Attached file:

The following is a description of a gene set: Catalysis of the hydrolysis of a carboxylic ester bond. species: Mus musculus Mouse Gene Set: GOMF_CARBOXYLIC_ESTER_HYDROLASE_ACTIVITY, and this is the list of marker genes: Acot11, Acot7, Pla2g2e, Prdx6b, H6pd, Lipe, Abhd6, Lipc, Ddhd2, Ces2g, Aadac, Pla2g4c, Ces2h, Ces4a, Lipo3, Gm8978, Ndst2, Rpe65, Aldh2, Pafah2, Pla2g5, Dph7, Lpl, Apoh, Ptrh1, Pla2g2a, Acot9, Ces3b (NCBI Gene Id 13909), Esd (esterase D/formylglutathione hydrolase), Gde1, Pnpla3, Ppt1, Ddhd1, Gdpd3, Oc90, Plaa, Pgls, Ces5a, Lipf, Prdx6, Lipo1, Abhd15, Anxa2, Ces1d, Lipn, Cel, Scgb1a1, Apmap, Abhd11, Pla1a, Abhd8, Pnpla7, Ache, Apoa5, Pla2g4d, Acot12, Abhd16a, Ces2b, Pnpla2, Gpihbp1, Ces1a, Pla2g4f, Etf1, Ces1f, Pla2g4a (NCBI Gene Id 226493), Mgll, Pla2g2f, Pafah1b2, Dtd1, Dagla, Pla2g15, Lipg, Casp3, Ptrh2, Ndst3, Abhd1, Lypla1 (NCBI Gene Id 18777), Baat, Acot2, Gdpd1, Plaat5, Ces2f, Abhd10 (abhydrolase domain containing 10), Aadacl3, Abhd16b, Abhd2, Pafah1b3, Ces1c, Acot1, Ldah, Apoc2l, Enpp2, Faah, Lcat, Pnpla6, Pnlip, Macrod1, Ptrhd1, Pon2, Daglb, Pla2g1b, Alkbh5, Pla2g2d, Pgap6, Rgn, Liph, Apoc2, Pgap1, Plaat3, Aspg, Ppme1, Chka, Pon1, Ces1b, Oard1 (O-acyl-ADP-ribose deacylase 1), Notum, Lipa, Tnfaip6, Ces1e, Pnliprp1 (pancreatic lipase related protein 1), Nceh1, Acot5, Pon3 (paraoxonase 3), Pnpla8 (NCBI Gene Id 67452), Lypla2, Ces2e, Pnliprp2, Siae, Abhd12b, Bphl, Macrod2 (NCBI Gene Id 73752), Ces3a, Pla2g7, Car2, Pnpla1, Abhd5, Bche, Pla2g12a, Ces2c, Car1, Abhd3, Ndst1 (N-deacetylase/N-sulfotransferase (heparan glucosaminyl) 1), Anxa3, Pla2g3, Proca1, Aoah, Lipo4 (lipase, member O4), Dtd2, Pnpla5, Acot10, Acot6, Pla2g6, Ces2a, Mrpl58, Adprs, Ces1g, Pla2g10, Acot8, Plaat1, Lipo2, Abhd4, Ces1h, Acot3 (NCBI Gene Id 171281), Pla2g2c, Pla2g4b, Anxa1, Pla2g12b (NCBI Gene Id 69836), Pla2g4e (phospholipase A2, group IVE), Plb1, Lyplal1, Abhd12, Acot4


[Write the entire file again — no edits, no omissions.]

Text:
The following is a description of a gene set: Catalysis of the hydrolysis of a carboxylic ester bond. species: Mus musculus Mouse Gene Set: GOMF_CARBOXYLIC_ESTER_HYDROLASE_ACTIVITY, and this is the list of marker genes: Acot11, Acot7, Pla2g2e, Prdx6b, H6pd, Lipe, Abhd6, Lipc, Ddhd2, Ces2g, Aadac, Pla2g4c, Ces2h, Ces4a, Lipo3, Gm8978, Ndst2, Rpe65, Aldh2, Pafah2, Pla2g5, Dph7, Lpl, Apoh, Ptrh1, Pla2g2a, Acot9, Ces3b (NCBI Gene Id 13909), Esd (esterase D/formylglutathione hydrolase), Gde1, Pnpla3, Ppt1, Ddhd1, Gdpd3, Oc90, Plaa, Pgls, Ces5a, Lipf, Prdx6, Lipo1, Abhd15, Anxa2, Ces1d, Lipn, Cel, Scgb1a1, Apmap, Abhd11, Pla1a, Abhd8, Pnpla7, Ache, Apoa5, Pla2g4d, Acot12, Abhd16a, Ces2b, Pnpla2, Gpihbp1, Ces1a, Pla2g4f, Etf1, Ces1f, Pla2g4a (NCBI Gene Id 226493), Mgll, Pla2g2f, Pafah1b2, Dtd1, Dagla, Pla2g15, Lipg, Casp3, Ptrh2, Ndst3, Abhd1, Lypla1 (NCBI Gene Id 18777), Baat, Acot2, Gdpd1, Plaat5, Ces2f, Abhd10 (abhydrolase domain containing 10), Aadacl3, Abhd16b, Abhd2, Pafah1b3, Ces1c, Acot1, Ldah, Apoc2l, Enpp2, Faah, Lcat, Pnpla6, Pnlip, Macrod1, Ptrhd1, Pon2, Daglb, Pla2g1b, Alkbh5, Pla2g2d, Pgap6, Rgn, Liph, Apoc2, Pgap1, Plaat3, Aspg, Ppme1, Chka, Pon1, Ces1b, Oard1 (O-acyl-ADP-ribose deacylase 1), Notum, Lipa, Tnfaip6, Ces1e, Pnliprp1 (pancreatic lipase related protein 1), Nceh1, Acot5, Pon3 (paraoxonase 3), Pnpla8 (NCBI Gene Id 67452), Lypla2, Ces2e, Pnliprp2, Siae, Abhd12b, Bphl, Macrod2 (NCBI Gene Id 73752), Ces3a, Pla2g7, Car2, Pnpla1, Abhd5, Bche, Pla2g12a, Ces2c, Car1, Abhd3, Ndst1 (N-deacetylase/N-sulfotransferase (heparan glucosaminyl) 1), Anxa3, Pla2g3, Proca1, Aoah, Lipo4 (lipase, member O4), Dtd2, Pnpla5, Acot10, Acot6, Pla2g6, Ces2a, Mrpl58, Adprs, Ces1g, Pla2g10, Acot8, Plaat1, Lipo2, Abhd4, Ces1h, Acot3 (NCBI Gene Id 171281), Pla2g2c, Pla2g4b, Anxa1, Pla2g12b (NCBI Gene Id 69836), Pla2g4e (phospholipase A2, group IVE), Plb1, Lyplal1, Abhd12, Acot4